Korean Steamed Egg (Gaeran Jim)

Gyeran jjim
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  • 12 mins
  • Prep: 2 mins,
  • Cook: 10 mins
  • Yield: 4 servings
Ratings (32)

Korean steamed eggs (gaeran jim) have a bit in common with an omelet, poached eggs, and scrambled eggs. But eggs prepared in this traditional Korean fashion set themselves apart from other eggs by their silkiness and smooth texture.

People in Korea eat eggs at all meals—breakfast, lunch, and dinner. They're a popular side dish and can be served as the main dish as well, especially at breakfast. Common ways to prepare eggs include frying, making a Korean rolled egg omelet (gaeran mari), making a Korean egg sandwich or breakfast egg toast out of them, or including eggs in Korean "sushi" rolls (kimbap).

This quick and easy steamed egg dish can be made in the microwave or on the stove. Serve it alongside any traditional Korean main course, such as Korean pan-fried fish (saeng sun jun). You can enjoy it as a quick snack or stand-alone meal, perhaps with some additional vegetables or protein, such as Spam or ham. Plain or seasoned rice also goes well with steamed eggs.

Pay particular attention as you cook this dish since it's fairly easy to overcook or even burn the eggs if you become distracted. Ideally, your eggs should cook into a dish that carries the same texture as the silken variety of tofu.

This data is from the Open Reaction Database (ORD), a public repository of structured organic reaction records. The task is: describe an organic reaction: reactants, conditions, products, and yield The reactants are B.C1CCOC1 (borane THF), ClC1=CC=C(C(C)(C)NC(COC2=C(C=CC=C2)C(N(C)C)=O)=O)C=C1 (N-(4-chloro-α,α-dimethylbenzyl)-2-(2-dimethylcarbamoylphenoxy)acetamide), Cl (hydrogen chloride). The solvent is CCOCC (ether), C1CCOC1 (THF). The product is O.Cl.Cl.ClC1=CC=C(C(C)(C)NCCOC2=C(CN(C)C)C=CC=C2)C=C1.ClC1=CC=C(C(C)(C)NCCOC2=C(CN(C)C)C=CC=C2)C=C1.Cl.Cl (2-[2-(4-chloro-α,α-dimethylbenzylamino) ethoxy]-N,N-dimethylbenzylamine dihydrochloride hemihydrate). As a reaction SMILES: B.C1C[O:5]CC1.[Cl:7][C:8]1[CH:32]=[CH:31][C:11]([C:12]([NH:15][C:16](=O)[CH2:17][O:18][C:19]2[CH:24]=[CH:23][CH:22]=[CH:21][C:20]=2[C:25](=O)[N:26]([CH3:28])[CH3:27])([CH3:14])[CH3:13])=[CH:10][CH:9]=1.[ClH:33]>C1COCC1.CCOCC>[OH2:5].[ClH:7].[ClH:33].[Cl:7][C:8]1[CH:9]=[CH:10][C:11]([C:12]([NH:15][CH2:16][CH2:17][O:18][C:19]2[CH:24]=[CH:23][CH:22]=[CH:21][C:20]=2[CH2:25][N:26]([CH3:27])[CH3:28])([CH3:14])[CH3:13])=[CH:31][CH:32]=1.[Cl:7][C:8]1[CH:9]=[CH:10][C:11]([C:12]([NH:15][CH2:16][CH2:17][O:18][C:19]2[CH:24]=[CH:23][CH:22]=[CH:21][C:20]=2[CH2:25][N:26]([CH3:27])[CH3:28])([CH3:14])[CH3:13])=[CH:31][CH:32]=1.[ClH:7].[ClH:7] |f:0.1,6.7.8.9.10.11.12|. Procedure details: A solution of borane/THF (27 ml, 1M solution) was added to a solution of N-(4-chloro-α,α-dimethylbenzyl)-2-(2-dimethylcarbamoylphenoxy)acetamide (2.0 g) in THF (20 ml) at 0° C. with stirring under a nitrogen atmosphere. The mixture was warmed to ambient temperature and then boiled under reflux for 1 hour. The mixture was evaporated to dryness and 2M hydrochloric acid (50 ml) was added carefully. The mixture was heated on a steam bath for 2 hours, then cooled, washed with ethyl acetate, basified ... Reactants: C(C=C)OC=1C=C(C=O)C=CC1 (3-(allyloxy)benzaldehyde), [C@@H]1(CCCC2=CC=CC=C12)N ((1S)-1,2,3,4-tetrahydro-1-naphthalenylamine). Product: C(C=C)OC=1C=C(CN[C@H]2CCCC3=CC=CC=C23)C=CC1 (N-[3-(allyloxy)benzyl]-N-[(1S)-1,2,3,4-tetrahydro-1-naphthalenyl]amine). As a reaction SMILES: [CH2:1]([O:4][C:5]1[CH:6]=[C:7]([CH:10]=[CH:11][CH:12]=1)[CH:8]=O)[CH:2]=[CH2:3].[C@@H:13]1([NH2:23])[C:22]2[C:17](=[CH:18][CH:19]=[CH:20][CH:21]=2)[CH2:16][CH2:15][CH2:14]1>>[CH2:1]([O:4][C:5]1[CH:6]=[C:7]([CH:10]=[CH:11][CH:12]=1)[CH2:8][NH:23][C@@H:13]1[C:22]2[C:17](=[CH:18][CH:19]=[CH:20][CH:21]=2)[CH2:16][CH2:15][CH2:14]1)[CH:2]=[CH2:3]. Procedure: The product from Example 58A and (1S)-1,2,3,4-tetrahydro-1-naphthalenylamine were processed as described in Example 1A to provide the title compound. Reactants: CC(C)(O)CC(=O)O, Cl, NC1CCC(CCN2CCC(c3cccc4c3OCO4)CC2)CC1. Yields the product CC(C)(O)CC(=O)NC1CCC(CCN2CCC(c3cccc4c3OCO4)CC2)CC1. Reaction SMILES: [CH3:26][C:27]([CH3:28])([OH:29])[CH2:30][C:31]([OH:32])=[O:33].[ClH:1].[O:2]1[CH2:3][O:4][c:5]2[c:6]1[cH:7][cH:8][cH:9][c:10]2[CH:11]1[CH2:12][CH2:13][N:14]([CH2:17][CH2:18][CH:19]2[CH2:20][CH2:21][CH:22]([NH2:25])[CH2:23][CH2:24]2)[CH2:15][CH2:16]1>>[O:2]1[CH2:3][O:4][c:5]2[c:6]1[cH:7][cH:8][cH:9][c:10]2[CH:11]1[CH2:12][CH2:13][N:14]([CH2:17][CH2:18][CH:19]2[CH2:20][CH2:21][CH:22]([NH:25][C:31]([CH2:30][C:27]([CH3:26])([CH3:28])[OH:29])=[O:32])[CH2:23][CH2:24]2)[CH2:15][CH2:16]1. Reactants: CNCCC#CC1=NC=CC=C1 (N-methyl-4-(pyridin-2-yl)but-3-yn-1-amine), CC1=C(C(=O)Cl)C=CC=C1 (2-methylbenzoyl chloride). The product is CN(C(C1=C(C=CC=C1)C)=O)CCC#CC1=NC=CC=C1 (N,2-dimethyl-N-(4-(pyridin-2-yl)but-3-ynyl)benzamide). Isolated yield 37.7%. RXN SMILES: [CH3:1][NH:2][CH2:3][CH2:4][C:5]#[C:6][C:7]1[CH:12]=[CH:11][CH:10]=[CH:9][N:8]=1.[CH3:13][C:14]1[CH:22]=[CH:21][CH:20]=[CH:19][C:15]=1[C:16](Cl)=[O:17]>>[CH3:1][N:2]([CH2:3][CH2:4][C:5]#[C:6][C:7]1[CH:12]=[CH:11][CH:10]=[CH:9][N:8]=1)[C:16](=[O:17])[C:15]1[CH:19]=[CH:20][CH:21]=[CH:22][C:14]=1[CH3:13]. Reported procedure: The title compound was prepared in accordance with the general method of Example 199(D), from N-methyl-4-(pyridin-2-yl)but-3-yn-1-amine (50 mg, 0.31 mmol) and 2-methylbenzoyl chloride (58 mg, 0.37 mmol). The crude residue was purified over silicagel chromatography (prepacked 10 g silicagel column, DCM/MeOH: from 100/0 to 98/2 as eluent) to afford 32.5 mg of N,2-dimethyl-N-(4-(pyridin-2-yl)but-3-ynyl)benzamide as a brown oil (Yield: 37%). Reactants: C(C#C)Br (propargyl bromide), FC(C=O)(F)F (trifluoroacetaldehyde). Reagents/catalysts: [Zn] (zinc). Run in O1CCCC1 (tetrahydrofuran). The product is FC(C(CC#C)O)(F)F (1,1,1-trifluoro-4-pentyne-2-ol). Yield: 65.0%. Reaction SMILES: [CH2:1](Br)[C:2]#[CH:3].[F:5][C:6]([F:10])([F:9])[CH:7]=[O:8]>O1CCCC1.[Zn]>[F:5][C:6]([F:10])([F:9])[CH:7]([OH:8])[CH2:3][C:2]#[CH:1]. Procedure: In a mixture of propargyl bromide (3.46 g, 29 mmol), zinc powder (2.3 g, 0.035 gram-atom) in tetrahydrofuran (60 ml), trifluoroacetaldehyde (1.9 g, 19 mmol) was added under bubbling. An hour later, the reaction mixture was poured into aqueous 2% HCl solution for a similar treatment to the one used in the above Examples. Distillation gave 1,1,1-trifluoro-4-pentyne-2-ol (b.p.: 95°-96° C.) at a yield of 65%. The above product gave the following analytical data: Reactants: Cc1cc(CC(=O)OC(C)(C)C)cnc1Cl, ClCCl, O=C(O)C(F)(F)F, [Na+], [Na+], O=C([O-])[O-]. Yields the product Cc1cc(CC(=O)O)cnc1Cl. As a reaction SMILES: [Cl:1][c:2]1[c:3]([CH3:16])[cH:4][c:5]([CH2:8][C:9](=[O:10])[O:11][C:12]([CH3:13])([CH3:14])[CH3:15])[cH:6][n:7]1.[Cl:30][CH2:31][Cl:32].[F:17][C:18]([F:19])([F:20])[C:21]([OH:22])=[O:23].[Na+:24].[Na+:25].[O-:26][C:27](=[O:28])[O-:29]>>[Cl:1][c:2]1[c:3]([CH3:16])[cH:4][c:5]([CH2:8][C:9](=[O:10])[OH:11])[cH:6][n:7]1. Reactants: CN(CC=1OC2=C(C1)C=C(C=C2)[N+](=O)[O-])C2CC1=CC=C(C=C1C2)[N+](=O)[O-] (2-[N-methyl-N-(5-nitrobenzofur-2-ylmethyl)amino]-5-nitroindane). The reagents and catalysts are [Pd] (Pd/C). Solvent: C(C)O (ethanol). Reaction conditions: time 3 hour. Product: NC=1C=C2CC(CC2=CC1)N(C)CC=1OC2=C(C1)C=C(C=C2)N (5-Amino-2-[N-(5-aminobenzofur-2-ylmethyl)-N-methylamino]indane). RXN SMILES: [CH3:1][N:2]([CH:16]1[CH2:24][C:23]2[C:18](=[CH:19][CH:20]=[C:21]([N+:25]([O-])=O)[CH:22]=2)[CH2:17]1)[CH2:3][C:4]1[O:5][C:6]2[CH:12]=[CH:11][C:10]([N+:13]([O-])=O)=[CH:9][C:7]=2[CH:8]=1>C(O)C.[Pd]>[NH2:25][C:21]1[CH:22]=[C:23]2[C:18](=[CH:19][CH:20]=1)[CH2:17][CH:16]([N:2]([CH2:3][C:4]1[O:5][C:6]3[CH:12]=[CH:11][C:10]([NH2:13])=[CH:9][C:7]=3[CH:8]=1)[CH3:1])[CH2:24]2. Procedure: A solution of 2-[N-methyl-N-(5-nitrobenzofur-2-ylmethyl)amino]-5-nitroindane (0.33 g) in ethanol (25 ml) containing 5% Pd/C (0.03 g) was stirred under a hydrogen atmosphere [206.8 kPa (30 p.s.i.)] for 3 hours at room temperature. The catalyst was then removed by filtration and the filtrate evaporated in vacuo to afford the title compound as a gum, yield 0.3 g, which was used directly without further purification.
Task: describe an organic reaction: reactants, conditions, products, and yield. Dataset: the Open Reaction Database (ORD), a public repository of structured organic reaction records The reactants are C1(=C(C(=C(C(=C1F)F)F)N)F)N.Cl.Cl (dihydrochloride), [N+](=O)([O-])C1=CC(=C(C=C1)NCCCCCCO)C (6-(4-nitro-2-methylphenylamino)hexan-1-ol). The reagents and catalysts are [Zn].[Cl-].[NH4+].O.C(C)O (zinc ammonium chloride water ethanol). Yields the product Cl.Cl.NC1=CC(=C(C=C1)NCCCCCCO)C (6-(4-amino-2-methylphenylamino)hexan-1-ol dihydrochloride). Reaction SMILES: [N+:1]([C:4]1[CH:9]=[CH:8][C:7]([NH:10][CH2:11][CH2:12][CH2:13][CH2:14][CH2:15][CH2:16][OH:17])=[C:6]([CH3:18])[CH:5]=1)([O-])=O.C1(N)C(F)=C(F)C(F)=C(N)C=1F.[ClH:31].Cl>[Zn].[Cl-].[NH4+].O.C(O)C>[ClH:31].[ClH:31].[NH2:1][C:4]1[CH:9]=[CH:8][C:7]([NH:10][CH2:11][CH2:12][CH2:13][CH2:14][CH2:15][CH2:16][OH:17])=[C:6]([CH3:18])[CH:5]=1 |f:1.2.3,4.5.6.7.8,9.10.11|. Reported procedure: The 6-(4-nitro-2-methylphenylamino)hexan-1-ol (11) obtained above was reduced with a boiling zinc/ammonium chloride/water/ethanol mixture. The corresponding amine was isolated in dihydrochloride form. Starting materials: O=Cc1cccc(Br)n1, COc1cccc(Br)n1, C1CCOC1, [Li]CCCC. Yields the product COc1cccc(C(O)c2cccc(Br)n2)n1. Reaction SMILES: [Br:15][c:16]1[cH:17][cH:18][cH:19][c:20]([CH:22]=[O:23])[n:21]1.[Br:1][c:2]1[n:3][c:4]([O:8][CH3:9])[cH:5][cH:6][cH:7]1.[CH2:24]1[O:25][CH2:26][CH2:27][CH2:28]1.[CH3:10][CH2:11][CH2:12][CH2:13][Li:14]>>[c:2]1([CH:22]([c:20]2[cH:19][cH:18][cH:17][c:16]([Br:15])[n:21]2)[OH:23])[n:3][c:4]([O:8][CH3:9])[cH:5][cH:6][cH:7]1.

What You'll Need

  • 4 eggs
  • 3/4 cup water
  • 2 teaspoons salt
  • 1 scallion (chopped)

How to Make It

  1. In a heat-safe bowl (porcelain or stoneware work best), whisk eggs, water, salt, and scallions together until fully combined.
  2. If using a microwave, cover the bowl with a plate and cook for 4 minutes.
  3. If steaming on a stove, steam the bowl in a steamer for 10 minutes over medium-high heat. You can also just put the bowl in a large pot with a few inches of water at the bottom and steam for 15 minutes over low-medium heat.

    Variations

    This Korean steamed eggs recipe includes only scallions as the seasoning for the eggs. However, you can experiment with chili pepper flakes, sesame seeds, and vegetables such as mushrooms, sweet bell peppers, zucchini, and sweet corn while sticking reasonably closely with Korean tradition.

    You also can consider substituting broth (beef broth, chicken broth, seafood broth, or vegetable broth) for the water in this recipe, which will give the eggs a different, robust flavor.